The Roland MC-8 MicroComposer by the Roland Corporation was introduced in early 1977 at a list price of US$4,795. It was one of the earliest stand-alone microprocessor-driven CV/Gate music sequencers, following EMS Sequencer 256 in 1971 and New England Digital's ABLE computer (microprocessor) in 1975. Roland called the MC-8 a "computer music composer" and it was considered revolutionary at the time, introducing features such as a keypad to enter note information and 16 kilobytes of random access memory which allowed a maximum sequence length of 5200 notes, a huge step forward from the 8-16 step sequencers at the time. It also allowed the user to allocate multiple pitch CVs to a single Gate channel, creating polyphonic parts within the overall sequence. Due to the high price, only 200 units were sold worldwide, but it represented a huge leap forward in music technology.
Pete Shelley was an English singer, songwriter and guitarist. He formed early punk band Buzzcocks with Howard Devoto in 1976, and became the lead singer and guitarist in 1977 when Devoto left. The group released their biggest hit "Ever Fallen in Love " in 1978. The band broke up in 1981 and reformed at the end of the decade. Shelley also had a solo career; his song "Homosapien" charted in the US in 1981.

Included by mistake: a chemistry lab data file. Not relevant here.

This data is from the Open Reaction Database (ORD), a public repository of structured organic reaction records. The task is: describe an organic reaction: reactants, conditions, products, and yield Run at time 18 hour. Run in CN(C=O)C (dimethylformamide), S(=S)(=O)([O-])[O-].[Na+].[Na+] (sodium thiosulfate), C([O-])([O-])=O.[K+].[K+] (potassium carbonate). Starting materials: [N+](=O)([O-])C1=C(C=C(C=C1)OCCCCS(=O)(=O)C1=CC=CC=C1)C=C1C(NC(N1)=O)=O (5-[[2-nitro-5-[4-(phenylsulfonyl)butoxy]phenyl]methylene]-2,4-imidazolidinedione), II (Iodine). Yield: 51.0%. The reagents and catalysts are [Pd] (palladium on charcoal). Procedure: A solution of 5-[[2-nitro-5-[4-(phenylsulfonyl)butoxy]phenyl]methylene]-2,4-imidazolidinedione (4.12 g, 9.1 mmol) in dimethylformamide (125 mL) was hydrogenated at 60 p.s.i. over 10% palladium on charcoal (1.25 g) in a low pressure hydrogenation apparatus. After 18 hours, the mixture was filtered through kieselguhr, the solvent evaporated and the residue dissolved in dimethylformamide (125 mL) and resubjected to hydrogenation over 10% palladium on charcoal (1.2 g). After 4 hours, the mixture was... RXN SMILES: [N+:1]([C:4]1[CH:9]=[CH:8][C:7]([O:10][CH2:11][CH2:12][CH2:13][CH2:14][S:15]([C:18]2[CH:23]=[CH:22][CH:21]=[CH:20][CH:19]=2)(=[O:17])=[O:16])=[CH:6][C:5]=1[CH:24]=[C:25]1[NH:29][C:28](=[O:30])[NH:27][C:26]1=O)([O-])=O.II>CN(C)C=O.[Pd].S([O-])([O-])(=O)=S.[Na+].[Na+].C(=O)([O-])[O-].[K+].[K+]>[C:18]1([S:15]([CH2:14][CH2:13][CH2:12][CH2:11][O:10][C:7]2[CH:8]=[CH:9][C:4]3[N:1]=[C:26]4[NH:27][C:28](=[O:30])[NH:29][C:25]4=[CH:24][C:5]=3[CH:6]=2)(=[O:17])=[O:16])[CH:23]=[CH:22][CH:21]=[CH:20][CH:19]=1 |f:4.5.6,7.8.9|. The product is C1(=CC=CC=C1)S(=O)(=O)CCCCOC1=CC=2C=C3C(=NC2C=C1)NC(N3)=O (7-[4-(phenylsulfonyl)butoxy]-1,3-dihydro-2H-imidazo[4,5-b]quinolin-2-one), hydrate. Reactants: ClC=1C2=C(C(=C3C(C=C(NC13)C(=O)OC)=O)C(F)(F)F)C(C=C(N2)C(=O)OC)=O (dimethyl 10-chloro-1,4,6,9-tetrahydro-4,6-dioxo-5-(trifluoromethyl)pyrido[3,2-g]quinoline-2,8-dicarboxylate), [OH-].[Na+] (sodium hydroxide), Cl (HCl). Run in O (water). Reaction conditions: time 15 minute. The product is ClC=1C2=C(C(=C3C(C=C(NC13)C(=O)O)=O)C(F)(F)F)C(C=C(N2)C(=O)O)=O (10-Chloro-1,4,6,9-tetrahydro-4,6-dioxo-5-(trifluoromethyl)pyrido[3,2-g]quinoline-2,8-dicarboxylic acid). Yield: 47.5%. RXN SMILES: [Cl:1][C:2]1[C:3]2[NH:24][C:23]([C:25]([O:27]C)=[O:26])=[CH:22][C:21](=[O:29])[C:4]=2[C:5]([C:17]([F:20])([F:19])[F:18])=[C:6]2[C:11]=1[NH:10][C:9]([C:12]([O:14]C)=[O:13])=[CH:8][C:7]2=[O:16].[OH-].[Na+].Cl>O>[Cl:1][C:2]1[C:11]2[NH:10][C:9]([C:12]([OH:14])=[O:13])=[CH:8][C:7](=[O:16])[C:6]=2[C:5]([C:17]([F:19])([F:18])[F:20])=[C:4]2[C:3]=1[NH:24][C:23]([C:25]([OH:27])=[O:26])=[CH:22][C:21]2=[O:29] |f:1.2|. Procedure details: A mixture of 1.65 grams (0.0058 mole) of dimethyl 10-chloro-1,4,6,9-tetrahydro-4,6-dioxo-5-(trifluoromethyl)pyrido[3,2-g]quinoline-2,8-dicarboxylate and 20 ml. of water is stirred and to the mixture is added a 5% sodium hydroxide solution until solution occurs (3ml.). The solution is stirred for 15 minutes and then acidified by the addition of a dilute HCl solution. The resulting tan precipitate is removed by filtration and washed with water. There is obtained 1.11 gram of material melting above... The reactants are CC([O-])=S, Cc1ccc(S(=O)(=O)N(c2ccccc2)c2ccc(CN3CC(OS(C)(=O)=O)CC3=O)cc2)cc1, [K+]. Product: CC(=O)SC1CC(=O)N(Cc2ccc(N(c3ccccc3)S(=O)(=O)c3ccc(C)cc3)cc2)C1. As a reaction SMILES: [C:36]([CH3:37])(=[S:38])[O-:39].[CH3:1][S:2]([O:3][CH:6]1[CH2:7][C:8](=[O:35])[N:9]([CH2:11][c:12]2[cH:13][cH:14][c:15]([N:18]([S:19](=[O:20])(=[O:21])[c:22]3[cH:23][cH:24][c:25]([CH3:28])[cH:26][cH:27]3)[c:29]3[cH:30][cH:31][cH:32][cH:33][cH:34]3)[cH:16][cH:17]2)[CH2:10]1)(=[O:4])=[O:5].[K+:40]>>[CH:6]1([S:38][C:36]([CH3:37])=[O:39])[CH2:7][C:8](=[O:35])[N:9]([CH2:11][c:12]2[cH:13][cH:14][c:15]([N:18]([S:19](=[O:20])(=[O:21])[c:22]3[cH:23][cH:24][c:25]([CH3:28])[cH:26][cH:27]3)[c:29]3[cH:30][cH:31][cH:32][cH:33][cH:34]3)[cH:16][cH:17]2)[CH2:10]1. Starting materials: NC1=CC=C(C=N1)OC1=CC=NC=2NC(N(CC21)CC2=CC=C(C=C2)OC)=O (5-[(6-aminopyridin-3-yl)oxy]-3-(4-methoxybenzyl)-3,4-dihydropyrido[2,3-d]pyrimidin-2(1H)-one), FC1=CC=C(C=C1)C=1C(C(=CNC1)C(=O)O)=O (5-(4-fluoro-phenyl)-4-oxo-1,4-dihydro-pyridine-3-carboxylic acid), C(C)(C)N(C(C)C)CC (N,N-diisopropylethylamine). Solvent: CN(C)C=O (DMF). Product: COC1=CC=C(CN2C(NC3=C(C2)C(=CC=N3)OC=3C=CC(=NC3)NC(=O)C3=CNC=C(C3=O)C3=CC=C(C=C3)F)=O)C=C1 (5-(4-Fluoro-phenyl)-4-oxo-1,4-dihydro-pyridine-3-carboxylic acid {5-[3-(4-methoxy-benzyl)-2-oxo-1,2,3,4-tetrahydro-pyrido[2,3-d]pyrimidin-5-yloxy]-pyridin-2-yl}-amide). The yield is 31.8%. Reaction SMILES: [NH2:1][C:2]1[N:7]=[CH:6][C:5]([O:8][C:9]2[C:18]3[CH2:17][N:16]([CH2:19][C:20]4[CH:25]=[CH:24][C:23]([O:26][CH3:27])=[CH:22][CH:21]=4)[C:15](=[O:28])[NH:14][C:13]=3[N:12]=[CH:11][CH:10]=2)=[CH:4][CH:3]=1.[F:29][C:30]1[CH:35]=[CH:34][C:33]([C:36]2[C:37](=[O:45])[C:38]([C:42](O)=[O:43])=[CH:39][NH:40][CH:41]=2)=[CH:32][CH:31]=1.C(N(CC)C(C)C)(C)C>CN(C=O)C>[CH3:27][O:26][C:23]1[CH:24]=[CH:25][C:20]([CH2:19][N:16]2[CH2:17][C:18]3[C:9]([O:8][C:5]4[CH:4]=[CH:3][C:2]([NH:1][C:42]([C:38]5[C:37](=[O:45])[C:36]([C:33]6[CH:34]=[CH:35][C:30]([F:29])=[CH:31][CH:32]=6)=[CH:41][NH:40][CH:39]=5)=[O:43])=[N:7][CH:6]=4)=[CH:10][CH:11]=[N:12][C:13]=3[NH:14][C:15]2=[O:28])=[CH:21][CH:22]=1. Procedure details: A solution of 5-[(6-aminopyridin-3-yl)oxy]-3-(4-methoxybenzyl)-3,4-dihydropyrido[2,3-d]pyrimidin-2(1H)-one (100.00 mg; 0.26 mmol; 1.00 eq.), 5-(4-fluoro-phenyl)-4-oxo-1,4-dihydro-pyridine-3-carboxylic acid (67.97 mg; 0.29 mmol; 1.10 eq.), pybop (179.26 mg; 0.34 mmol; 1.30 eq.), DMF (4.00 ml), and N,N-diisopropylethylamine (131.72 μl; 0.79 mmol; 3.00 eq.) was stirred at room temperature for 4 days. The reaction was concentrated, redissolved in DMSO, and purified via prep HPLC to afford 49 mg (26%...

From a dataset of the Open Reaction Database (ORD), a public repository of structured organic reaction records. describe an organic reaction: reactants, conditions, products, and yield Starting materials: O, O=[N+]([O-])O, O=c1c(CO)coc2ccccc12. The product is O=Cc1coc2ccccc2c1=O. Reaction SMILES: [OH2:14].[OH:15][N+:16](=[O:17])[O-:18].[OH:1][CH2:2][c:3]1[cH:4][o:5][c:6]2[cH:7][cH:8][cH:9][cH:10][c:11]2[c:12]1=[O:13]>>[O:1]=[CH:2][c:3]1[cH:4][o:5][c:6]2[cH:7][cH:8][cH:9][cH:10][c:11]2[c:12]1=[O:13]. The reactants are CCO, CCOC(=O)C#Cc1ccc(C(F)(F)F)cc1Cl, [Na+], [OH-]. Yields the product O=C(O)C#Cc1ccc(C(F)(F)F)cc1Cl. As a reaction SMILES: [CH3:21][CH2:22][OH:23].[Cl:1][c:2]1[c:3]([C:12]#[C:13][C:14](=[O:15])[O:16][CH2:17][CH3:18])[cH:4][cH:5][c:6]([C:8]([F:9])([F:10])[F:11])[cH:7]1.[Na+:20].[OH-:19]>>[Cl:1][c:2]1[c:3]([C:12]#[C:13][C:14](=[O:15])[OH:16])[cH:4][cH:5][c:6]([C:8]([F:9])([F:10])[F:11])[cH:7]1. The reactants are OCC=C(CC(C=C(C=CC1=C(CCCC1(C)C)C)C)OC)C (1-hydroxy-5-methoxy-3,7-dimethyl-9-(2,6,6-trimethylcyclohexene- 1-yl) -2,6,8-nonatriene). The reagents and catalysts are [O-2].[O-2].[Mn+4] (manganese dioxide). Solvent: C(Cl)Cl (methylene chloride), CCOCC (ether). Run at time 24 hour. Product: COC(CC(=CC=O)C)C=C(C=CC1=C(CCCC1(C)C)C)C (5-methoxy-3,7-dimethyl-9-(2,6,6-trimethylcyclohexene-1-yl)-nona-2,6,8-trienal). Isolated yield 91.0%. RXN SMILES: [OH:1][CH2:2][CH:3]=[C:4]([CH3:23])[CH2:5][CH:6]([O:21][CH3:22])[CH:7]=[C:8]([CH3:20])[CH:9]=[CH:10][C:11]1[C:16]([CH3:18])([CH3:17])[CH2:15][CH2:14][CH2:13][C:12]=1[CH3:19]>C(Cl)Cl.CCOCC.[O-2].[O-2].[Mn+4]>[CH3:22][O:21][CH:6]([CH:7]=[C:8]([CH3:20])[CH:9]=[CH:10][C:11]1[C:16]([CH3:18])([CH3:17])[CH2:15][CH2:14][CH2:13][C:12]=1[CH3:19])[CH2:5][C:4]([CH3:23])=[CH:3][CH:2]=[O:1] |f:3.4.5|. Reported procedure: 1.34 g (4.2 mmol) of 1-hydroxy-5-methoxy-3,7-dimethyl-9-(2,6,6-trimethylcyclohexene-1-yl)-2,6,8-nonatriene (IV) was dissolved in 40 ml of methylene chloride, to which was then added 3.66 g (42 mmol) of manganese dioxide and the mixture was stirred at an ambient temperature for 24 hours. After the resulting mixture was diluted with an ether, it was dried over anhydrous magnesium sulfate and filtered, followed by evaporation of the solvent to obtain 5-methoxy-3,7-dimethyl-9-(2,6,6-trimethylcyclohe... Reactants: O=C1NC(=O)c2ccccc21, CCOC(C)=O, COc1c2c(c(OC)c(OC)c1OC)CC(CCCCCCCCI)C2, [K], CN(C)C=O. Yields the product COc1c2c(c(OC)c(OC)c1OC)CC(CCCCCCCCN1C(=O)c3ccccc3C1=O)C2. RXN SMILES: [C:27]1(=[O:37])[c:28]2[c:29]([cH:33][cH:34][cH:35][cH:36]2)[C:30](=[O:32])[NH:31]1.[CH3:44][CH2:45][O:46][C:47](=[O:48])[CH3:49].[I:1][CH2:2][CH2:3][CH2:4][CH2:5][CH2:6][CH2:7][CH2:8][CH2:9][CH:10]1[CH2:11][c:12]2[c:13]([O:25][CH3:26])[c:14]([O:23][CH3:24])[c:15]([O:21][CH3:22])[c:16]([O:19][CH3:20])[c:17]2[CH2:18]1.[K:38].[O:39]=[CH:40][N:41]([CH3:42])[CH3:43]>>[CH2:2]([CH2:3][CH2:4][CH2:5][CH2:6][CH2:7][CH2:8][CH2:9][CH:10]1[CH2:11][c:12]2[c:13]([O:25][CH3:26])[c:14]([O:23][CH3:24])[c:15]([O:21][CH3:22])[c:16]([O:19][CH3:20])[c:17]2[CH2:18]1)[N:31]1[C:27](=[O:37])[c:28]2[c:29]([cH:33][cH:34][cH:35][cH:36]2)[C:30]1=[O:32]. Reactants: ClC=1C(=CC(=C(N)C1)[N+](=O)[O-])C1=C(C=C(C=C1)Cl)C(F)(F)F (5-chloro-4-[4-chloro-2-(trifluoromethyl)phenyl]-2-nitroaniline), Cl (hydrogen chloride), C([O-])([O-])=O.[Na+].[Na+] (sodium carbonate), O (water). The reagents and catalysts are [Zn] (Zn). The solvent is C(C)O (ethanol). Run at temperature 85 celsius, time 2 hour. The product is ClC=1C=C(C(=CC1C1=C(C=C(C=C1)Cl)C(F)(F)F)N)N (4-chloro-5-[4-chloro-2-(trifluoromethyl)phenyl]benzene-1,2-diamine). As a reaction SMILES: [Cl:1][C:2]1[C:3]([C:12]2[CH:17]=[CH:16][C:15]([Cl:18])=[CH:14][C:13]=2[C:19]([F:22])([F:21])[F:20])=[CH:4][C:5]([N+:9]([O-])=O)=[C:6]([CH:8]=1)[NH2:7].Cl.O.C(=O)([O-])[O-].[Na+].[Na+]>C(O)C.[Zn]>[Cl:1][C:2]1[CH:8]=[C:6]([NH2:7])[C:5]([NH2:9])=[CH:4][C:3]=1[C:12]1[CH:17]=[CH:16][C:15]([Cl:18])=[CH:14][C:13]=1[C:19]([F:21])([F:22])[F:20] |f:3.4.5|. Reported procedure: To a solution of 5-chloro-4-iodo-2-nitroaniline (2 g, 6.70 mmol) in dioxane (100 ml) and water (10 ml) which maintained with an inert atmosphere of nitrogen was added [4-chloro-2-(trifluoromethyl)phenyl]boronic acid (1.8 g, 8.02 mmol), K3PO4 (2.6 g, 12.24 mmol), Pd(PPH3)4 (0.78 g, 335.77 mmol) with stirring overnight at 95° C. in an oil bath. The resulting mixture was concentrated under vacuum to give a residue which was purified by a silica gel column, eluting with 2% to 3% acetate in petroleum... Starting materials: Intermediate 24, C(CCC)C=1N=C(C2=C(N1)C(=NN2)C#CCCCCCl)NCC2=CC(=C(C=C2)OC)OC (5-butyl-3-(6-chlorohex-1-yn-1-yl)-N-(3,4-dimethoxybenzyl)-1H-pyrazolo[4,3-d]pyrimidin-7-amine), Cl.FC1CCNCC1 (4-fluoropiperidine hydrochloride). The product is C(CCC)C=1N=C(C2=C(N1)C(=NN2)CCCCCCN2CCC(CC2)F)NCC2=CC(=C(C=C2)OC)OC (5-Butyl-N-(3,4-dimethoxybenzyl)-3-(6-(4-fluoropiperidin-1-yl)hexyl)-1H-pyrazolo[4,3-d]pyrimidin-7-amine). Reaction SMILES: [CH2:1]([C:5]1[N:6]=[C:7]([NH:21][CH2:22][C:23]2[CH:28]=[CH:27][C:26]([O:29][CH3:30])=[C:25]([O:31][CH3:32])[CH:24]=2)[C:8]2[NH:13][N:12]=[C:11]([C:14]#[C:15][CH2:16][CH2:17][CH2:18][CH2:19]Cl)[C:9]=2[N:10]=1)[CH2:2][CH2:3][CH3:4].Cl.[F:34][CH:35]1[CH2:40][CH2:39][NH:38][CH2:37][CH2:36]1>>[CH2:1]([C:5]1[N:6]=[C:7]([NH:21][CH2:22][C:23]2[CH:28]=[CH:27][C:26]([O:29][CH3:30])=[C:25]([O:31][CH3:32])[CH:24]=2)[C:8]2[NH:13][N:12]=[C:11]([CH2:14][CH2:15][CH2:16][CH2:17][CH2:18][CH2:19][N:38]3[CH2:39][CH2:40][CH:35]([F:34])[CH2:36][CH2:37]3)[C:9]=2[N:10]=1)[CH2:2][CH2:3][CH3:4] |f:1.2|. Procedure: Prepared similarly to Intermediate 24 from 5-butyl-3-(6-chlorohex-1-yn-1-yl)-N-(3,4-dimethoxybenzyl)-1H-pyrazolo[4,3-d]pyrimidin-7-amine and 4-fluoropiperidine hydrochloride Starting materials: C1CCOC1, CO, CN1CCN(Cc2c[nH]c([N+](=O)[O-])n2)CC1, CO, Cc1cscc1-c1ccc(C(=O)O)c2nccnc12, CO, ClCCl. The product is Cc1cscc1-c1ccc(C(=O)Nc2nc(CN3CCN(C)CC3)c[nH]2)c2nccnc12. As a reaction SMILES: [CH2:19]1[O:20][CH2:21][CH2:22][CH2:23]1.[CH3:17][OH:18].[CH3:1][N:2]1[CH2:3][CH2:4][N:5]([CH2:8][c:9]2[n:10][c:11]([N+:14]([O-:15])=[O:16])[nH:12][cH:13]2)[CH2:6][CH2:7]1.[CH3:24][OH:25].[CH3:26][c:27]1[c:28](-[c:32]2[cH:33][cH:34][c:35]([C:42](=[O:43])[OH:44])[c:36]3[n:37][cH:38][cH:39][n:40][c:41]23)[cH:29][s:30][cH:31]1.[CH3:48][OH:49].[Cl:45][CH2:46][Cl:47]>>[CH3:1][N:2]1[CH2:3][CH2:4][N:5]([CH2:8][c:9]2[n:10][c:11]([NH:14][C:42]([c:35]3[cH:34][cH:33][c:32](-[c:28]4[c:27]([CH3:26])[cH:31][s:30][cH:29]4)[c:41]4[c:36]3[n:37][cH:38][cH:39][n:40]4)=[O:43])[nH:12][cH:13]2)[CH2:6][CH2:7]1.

Solid State Logic (SSL) is a manufacturer of high-end mixing consoles and recording studio hardware which is headquartered in Begbroke, Oxfordshire, England.
Dare is the third studio album by English synth-pop band the Human League, first released in the UK on 16 October 1981 then subsequently in the US in mid-1982. The album was recorded between March and September 1981 following the departure of founding members Martyn Ware and Ian Craig Marsh, and saw the band shift direction from their prior avant-garde electronic style toward a more pop-friendly, commercial sound led by frontman Philip Oakey.
The Hit Factory is a recording studio in New York City famous for its clientele. Ed Germano's reputation for doing anything and everything to make his clients happy propelled The Hit Factory Studios as the place to record in New York City. Ed's son, Troy Germano, carries on his legacy as the owner/operator of Germano Studios | The Hit Factory, a state-of-the-art recording and mixing facility, opened in Noho in 2008.